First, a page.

What comes to mind when you hear someone say, “I work for the federal government”? Let’s be honest, if you have never had a job in this sector, those words may sound intimidating, intense, and kind of complex. There are quite a few misconceptions about what kind of jobs there are in this field and what kind of benefits they can bring.
Wondering where your arts degree can take you, and how SFU Co-op can help you get there? In March 2021, we hosted a Q&A session with three seasoned SFU Arts Co-op Alumni with a variety of Co-op experiences, where they shared their Co-op journeys and where they are now. Keep reading for their tips on being successful during and after their co-op terms.
Shahvir Sarkary is a Faculty of Arts and Social Sciences (FASS) Co-op Student who had the opportunity to work as an Events Assistant for FASS, the largest faculty on campus. Shahvir recruited & managed over 48 students for a mentorship role that supported and helped the transition of new incoming students in Fall 2020 term.
Things move fast in a Co-op. One day you could be working with your favorite application, completely comfortable, and the next, you'll be tasked with learning an entirely new application. This is what happened to Vanessa in her Co-op, and here's how her first placement went, as well as her favorite things about both Wordpress and Weebly - two applications you may also find yourself using in a Communication Co-op.
Engaging with our communities provides opportunities to connect, grow, and give back. Jasleen shares how her co-op with the Morris J. Wosk Centre for Dialogue lived up to SFU's reputation as Canada's most engaged university.
What does an Engagement Program Assistant do? In this blogpost, Shina shares with us what it means to empower the students in the Faculty of Arts and Social Sciences and the importance of communication!
"Sometimes, a co-op work term is not exactly what you expect it to be; it happens." But perspective is everything. Read Diana's tips on how to cope with a challenging co-op term.
Join Yee Ting on an adventure into the wilderness as they take us on an armchair journey into working with the INAC’s Resource and Land Management team. Read on to find out what Yee Ting's co-op position entails and how they gained real life experience in the field.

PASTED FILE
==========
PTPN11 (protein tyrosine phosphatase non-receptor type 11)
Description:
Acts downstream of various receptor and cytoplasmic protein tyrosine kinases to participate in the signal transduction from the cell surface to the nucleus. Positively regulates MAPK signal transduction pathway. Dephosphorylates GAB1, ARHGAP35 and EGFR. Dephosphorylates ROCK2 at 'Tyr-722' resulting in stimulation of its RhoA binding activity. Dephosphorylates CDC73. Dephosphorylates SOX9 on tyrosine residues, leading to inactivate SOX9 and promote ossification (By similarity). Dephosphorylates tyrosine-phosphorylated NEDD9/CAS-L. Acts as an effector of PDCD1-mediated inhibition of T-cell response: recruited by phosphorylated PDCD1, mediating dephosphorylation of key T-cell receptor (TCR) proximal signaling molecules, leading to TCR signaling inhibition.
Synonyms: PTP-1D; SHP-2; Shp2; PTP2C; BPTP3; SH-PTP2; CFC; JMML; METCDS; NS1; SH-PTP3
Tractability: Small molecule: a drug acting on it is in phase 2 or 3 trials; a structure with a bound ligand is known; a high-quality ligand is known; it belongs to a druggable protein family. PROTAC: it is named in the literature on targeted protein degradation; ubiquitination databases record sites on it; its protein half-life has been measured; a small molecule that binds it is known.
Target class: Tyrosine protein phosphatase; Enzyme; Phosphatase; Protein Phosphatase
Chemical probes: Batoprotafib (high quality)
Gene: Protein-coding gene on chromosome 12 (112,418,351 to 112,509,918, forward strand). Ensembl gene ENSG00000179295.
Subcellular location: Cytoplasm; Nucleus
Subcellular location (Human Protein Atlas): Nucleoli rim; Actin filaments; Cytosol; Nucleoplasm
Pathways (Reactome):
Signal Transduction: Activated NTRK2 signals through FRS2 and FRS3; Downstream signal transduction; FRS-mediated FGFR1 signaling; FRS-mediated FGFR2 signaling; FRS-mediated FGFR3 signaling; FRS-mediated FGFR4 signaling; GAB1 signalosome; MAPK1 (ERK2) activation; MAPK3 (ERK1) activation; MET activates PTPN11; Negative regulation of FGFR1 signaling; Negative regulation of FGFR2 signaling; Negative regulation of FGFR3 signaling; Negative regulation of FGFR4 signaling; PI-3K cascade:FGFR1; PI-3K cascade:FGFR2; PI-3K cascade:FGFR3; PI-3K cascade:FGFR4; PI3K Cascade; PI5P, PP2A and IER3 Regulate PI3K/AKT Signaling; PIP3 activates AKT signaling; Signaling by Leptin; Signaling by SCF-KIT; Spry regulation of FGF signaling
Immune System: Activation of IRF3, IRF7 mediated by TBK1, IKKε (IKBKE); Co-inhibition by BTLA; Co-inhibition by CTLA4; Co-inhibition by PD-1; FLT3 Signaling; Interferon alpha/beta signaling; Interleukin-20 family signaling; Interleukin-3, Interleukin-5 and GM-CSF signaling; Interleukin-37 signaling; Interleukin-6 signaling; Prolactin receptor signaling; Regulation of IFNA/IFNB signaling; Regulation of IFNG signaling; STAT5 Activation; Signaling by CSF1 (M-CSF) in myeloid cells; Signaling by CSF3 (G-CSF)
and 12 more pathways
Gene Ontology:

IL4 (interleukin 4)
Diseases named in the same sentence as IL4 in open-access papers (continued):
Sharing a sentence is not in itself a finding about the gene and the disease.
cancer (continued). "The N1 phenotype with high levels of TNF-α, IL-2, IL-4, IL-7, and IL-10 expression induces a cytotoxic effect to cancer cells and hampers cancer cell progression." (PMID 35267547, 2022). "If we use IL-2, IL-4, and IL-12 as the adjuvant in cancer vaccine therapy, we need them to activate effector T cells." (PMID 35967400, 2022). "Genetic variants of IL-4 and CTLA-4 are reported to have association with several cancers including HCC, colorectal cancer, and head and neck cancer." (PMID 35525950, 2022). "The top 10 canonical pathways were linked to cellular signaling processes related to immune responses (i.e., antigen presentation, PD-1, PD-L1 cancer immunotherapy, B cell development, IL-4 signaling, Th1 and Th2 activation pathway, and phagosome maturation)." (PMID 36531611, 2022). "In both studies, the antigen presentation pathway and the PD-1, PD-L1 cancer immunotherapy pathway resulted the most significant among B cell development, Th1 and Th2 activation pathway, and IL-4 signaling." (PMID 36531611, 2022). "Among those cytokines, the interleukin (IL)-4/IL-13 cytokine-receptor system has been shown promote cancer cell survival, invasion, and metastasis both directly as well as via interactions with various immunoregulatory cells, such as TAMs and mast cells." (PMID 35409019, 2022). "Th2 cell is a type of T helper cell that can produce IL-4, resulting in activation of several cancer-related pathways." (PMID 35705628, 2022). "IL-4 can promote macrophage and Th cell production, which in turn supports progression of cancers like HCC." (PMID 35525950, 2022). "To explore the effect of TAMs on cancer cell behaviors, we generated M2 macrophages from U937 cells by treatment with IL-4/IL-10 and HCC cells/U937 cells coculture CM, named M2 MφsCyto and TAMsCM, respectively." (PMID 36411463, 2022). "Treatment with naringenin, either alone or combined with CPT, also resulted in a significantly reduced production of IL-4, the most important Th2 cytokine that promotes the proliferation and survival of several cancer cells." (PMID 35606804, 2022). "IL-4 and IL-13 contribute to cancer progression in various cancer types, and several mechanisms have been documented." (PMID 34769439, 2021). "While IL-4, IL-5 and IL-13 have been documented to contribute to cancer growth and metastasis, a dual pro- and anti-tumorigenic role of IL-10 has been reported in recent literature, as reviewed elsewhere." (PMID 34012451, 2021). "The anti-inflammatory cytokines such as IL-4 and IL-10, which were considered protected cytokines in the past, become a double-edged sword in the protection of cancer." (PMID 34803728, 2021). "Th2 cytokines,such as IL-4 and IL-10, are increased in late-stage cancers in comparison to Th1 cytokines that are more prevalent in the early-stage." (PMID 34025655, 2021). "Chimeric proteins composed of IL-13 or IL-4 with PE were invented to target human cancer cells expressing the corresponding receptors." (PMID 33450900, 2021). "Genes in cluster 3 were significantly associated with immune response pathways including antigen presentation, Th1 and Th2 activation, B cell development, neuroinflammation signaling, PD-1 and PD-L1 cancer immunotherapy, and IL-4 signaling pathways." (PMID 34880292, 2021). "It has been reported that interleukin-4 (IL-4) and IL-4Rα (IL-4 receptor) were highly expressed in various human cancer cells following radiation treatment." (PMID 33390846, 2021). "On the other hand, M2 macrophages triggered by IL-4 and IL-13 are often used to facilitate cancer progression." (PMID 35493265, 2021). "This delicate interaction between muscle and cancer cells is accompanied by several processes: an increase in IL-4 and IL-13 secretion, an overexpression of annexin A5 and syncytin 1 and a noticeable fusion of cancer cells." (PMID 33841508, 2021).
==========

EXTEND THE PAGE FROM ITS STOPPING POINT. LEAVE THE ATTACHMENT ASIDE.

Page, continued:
Accepting a job with SFU International Co-op, Christy only expected to complete a four-month work term. This all changed when she was offered a work term extension. If you’re considering whether or not you should accept a work term extension, Christy has three big reasons why you should.
Not everyone can say that they’ve had their movie moment. Luckily enough, it happened to Pauline, and it happened in the exact way she dreamt it would. But, what she didn't prepare for is the reality after saying yes.
General Studies student Zahra did her co-op in Ottawa in a business role. She shares about her duties as a Program Coordinator. This article was originally published in the Faculty of Arts and Social Sciences Summer 2012 newsletter.
"Just do it! If you get invested in your education you want to continue, and the rewards are extraordinary! Even when it is hard, you continue to do it. I’ve learned so much since starting, it’s phenomenal." Read Kayla's story of hard work and determination.
"I hope to be someone that other Indigenous youth can look up to, and a person that others can count on in my everyday life. And hopefully I can get into Law school so I can help Indigenous peoples fight for their rights." Read Carmen's story of overcoming adversity, and their reason for continuing their education.
Moving away from home is a life changing experience. It is a combination of exciting and scary, happy and sad, and everything in between. Throw in a new city and a new job and everything just intensifies. One of the first questions that come to mind are what do you do and where do you start?
Finding out about an incurable genetic disease is definitely a game changer. With the right attitude it can be change in the right direction as I was able to get involved with CNIB (Canadian National Institute For The Blind) and support a new community of inspiring individuals.
Looking to maximize your time abroad and integrate with locals, but nervous to take the first few steps? Read on to learn how Kendra broke through their personal barriers, and the advice they have for future travellers to make the most of their work term overseas.
Michael Welk went to Spain to teach English for his co-op and shares about his adventure in a new country. Read on to find out about what you can gain from an experience such as leaving your comfort zone and exploring! This article was originally published in the Arts Co-op Newsletter in Spring 2015.
Interviews are a two-way street. They allow employers to find out more about their candidates, and candidates to find out more about the employer. Find out what kind of questions you can ask to maximize your interview.
Kelvin Redvers is a multiple award-winning Aboriginal filmmaker and television producer. Attending Simon Fraser University in Vancouver on full scholarship, Redvers continued film work on both Aboriginal and non-Aboriginal topics, continually achieving success at film festivals in Canada and abroad. Read Kelvin's story to learn more about his climb to success.
Carey Lau travelled to Korea to teach English with TaLK, and quickly found herself extending her stay for a second term. Read more about her experience, as shared with the TaLK newsletter.
On October 7th and 8th 2013, WIL hosted SFU's first Three Minute Co-op Competition. 31 students presented on their Co-op experience, competing for cash prizes. Read a recap of the final 15 presenters.